[Appendix C(61) 1792 Report of Commissioners of Inquiry]
The EXAMINATION of Mr. THOMAS WHITTAM, Chief Constable of the Town and District of Douglas, in the Isle of Man, taken the 3d of October 1791 .
THIS Examinant saith, That he has been Chief Constable of the town and district of Douglas, and Gaoler of the Fort or Prison there, between three and four years, under a commission from the Governor : That he takes an oath of office, and hath a salary of five pounds sterling per annum. The duties of his office are, to serve the first process from the court of Chancery ; to arrest debtors ; and to serve process in case of contempt for non-appearance in the Court of Chancery, the Deemsters, the Vicars General, and High Bailiffs Courts. He is a peace officer, and to be called upon in all cases of breach of peace. Upon receipt of before-mentioned processes, he is to take up the persons against whom they are issued, and conduct them to the respective courts from whence the process issues, except in the case of the first process from the Court of Chancery, where bail is allowed, and for this duty he is entitled to a fee of one shilling Manks, and an additional fee of four pence Manks for every parish, after the third, through which he conducts his prisoner to the court from which process issues. The district of Douglas comprehends four parishes ; namely, Concon, Lonnan, Marrowan, and Bradddan. It is also his duty, within his district, to issue out the Governors passes, or licences, persons to quit this island, and he receives two pence Manks upon the delivery of each pass. The island is divided into four districts ; namely, Douglas, Castletown, Peel, and Ramsay; each of these districts has a Chief Constable, whose office, duties, salary, and fees, are the same as are herein before described, except the salary at Castetown.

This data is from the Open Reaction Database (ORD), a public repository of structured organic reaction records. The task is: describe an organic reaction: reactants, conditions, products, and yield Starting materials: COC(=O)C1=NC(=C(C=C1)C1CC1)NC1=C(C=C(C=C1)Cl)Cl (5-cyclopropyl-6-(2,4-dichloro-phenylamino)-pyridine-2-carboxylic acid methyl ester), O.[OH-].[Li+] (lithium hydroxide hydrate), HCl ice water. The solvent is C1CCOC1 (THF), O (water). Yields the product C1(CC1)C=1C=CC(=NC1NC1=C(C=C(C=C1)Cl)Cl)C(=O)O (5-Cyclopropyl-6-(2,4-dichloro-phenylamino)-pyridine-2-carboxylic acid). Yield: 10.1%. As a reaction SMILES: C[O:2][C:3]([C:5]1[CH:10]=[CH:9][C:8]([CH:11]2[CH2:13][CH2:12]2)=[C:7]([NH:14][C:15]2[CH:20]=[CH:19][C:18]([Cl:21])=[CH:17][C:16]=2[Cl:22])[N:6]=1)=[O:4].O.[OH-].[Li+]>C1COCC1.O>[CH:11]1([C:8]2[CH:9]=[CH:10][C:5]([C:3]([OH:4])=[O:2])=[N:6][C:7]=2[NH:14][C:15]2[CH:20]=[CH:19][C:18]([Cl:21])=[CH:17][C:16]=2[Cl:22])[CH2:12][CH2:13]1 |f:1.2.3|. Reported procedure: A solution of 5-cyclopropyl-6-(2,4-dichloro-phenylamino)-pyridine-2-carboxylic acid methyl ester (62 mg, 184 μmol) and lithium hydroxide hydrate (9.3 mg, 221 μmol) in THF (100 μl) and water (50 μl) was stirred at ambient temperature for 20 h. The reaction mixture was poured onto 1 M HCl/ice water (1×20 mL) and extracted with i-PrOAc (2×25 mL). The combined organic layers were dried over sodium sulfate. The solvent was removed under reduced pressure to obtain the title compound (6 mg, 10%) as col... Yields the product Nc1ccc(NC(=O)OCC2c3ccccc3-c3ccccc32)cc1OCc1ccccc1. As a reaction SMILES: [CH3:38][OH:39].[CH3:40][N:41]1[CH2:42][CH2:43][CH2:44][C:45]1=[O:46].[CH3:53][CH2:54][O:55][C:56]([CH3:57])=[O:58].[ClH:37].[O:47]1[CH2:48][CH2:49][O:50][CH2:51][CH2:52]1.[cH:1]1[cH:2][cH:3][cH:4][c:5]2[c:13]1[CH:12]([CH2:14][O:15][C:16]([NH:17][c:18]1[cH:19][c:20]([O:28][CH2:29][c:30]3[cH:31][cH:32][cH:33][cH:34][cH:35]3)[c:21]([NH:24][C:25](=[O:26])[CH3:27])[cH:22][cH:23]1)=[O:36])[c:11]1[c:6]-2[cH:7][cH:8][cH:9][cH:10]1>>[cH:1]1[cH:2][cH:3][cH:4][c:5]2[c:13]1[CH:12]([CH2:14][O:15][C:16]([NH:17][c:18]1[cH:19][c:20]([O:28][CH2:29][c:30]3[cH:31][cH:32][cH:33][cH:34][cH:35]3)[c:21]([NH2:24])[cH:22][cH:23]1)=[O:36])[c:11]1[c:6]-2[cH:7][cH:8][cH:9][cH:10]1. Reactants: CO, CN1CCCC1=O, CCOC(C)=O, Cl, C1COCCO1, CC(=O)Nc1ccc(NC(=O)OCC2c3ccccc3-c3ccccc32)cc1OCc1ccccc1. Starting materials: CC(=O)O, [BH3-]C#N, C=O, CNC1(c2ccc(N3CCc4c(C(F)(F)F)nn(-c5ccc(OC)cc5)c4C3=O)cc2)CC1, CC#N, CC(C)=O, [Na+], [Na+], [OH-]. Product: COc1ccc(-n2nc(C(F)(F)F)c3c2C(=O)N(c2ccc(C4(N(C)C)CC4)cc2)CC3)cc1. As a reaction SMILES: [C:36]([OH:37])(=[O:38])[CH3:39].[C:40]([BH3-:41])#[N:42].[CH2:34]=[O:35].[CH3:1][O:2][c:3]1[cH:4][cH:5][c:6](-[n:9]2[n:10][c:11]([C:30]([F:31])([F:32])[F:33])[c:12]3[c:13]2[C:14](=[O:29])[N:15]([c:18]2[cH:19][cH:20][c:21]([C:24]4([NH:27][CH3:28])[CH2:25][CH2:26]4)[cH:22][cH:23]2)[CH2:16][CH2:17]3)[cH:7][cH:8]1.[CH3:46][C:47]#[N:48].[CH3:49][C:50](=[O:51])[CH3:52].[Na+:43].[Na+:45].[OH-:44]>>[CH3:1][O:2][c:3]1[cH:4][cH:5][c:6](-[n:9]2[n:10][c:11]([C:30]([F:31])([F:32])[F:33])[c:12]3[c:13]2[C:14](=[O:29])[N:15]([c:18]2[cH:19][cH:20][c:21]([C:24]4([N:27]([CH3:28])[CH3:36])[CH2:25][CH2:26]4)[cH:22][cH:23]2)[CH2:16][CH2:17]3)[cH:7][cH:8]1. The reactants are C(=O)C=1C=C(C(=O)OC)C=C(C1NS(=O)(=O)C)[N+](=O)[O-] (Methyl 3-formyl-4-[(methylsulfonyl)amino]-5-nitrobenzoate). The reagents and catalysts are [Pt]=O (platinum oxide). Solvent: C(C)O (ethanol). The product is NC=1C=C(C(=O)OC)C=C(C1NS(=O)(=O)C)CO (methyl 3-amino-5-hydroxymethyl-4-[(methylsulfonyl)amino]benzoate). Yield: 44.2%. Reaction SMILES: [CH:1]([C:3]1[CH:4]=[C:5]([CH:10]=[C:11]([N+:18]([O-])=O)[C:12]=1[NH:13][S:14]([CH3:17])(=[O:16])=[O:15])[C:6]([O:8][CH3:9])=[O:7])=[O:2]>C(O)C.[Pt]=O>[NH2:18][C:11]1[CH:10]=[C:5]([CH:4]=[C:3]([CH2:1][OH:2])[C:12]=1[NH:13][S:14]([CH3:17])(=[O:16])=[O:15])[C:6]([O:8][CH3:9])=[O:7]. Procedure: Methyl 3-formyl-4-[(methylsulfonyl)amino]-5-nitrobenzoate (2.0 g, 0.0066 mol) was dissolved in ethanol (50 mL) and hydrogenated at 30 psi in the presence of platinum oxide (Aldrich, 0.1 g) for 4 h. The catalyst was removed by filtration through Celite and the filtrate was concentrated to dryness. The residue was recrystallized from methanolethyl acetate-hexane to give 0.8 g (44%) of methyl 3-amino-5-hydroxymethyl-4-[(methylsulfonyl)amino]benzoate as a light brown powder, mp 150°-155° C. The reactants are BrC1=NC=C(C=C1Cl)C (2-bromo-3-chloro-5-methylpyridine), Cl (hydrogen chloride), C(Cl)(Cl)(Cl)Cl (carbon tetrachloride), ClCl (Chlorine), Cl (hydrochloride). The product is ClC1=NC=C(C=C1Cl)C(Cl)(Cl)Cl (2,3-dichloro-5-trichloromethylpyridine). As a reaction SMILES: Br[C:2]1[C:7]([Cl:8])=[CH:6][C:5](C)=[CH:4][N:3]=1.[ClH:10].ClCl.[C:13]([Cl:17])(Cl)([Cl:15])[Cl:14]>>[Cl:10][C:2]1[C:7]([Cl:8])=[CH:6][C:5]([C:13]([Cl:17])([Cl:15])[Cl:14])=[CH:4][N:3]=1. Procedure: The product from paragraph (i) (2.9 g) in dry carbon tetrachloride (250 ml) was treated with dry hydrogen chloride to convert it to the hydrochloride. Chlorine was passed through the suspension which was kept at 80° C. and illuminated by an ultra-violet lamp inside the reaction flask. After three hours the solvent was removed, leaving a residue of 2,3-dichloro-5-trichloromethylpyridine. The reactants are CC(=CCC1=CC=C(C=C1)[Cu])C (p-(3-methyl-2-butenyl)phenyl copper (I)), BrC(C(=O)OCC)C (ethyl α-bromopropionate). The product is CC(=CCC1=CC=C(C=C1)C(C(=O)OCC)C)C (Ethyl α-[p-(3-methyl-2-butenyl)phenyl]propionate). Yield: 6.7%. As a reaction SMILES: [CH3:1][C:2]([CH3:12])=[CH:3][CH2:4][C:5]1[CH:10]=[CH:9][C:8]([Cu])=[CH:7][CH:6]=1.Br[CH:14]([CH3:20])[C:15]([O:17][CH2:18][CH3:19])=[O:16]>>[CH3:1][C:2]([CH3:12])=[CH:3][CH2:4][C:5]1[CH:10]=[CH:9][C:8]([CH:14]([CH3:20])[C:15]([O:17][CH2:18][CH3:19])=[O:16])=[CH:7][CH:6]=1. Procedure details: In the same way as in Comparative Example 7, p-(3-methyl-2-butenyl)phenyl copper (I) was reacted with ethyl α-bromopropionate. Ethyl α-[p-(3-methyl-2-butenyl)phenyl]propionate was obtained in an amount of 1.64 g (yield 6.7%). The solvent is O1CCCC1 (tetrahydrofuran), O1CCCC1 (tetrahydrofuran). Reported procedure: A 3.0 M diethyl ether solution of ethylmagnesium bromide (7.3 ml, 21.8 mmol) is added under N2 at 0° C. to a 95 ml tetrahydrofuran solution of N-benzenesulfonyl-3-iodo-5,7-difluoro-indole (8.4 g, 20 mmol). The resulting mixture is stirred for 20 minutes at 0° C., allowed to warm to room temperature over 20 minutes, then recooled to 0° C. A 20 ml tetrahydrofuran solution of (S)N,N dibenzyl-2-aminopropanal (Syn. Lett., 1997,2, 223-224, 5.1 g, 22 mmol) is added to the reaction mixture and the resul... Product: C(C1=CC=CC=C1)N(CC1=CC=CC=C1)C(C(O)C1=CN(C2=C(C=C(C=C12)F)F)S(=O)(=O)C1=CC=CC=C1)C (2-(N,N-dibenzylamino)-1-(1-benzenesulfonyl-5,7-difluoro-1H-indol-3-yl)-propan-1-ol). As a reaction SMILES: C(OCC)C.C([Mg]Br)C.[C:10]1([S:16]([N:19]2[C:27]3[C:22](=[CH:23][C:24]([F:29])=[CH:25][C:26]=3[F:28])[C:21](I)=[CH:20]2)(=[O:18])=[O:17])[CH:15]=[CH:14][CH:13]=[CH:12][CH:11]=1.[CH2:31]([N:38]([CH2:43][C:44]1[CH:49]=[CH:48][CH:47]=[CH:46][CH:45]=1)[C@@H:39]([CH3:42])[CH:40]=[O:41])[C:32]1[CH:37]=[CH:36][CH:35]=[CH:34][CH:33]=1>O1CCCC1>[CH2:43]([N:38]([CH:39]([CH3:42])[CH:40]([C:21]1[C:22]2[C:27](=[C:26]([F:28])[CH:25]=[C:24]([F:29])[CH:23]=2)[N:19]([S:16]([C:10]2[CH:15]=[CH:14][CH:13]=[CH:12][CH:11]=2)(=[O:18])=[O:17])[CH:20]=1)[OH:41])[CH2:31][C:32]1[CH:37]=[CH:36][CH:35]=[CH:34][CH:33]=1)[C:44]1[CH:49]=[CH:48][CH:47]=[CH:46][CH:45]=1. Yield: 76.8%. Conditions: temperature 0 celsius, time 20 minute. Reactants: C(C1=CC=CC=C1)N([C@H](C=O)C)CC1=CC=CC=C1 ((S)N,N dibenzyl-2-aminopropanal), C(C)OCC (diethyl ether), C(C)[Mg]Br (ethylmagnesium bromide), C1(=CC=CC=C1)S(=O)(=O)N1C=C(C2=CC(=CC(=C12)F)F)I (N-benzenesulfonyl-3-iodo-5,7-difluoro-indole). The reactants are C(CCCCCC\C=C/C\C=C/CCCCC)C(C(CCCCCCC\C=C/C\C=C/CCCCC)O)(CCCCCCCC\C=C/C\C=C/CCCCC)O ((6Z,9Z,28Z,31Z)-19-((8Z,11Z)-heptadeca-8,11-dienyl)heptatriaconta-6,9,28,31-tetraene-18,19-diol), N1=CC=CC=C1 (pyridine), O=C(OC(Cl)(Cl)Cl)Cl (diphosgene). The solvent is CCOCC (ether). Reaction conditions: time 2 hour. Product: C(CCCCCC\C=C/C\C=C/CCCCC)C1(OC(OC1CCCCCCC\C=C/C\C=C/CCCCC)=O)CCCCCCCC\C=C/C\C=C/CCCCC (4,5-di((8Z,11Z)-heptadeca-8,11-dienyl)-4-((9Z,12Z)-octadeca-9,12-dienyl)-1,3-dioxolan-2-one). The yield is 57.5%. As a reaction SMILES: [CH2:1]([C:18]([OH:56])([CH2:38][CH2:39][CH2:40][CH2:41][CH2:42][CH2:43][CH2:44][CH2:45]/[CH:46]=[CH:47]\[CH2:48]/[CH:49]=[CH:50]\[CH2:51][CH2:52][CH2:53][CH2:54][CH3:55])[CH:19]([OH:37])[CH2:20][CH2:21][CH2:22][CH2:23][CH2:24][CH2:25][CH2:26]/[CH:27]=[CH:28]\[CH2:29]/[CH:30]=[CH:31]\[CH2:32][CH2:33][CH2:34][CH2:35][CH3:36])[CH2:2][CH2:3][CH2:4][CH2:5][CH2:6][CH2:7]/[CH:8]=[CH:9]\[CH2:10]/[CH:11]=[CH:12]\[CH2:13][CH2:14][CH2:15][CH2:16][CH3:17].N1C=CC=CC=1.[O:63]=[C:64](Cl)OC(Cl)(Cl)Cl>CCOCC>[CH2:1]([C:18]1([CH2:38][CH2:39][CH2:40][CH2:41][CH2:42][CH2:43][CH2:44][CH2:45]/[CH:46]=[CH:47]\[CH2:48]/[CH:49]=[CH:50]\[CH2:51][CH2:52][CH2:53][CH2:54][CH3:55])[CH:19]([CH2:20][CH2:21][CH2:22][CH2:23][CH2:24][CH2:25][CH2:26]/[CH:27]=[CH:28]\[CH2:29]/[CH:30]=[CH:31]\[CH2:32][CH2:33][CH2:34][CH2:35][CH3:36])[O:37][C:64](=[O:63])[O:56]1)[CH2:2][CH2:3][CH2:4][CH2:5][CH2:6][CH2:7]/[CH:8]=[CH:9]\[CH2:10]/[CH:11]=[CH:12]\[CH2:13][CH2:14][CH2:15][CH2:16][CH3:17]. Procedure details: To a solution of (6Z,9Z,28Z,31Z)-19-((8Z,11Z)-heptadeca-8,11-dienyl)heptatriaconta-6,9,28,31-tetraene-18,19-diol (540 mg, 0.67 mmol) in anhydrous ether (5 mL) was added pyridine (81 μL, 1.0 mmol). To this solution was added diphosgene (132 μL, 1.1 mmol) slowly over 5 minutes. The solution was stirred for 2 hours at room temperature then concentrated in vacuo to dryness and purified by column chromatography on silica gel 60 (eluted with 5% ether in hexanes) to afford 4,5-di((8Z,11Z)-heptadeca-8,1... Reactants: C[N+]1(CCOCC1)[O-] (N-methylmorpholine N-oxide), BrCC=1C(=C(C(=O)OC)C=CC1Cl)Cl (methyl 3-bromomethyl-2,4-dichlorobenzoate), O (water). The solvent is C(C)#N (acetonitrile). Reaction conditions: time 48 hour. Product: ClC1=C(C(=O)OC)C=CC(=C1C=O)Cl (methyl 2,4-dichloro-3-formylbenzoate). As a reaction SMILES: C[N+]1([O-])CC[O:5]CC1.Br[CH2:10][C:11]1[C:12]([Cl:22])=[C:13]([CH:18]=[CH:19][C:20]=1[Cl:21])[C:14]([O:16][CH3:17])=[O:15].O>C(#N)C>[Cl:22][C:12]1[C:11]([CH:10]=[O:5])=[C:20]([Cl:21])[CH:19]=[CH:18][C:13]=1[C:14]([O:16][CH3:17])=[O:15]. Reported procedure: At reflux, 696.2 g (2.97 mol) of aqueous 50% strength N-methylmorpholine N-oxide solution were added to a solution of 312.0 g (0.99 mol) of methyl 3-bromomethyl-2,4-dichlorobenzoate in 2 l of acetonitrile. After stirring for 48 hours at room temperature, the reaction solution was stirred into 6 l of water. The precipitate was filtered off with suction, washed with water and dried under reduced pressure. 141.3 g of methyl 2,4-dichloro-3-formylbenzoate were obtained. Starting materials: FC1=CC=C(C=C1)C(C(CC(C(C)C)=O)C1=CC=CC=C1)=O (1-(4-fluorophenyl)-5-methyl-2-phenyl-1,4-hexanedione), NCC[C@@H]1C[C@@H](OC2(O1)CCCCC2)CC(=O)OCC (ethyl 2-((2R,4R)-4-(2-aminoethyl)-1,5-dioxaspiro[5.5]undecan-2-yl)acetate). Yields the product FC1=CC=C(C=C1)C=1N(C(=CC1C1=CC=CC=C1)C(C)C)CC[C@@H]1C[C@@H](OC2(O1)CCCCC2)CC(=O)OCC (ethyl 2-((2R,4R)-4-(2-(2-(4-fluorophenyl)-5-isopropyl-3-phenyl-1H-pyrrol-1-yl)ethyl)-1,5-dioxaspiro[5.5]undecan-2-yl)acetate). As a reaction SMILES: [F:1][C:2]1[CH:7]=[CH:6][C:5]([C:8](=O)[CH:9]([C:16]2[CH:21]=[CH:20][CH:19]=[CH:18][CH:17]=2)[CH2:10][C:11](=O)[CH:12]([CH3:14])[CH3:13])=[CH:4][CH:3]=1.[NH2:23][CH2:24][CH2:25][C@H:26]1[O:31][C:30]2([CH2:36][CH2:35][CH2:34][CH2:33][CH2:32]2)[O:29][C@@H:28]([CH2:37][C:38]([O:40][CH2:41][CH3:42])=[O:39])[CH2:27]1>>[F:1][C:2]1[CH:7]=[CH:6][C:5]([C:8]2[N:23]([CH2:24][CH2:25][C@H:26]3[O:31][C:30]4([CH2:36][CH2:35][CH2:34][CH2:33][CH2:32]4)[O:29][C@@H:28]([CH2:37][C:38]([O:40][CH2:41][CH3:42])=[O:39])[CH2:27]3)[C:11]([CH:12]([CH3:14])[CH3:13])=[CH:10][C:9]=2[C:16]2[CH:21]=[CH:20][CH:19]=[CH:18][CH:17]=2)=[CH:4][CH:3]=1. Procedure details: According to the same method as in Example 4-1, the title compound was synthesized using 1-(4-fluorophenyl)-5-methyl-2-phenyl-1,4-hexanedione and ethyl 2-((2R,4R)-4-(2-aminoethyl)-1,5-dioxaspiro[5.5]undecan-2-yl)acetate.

That the prison at Douglas is for the confinement of persons guilty of felony, or breach of the peace, and was formerly made use of for that purpose ; but is at present in a very ruinous condition, and insufficient for the purpose of confining offenders, without having a guard set over them.
Any comments, errors or omissions
gratefully received The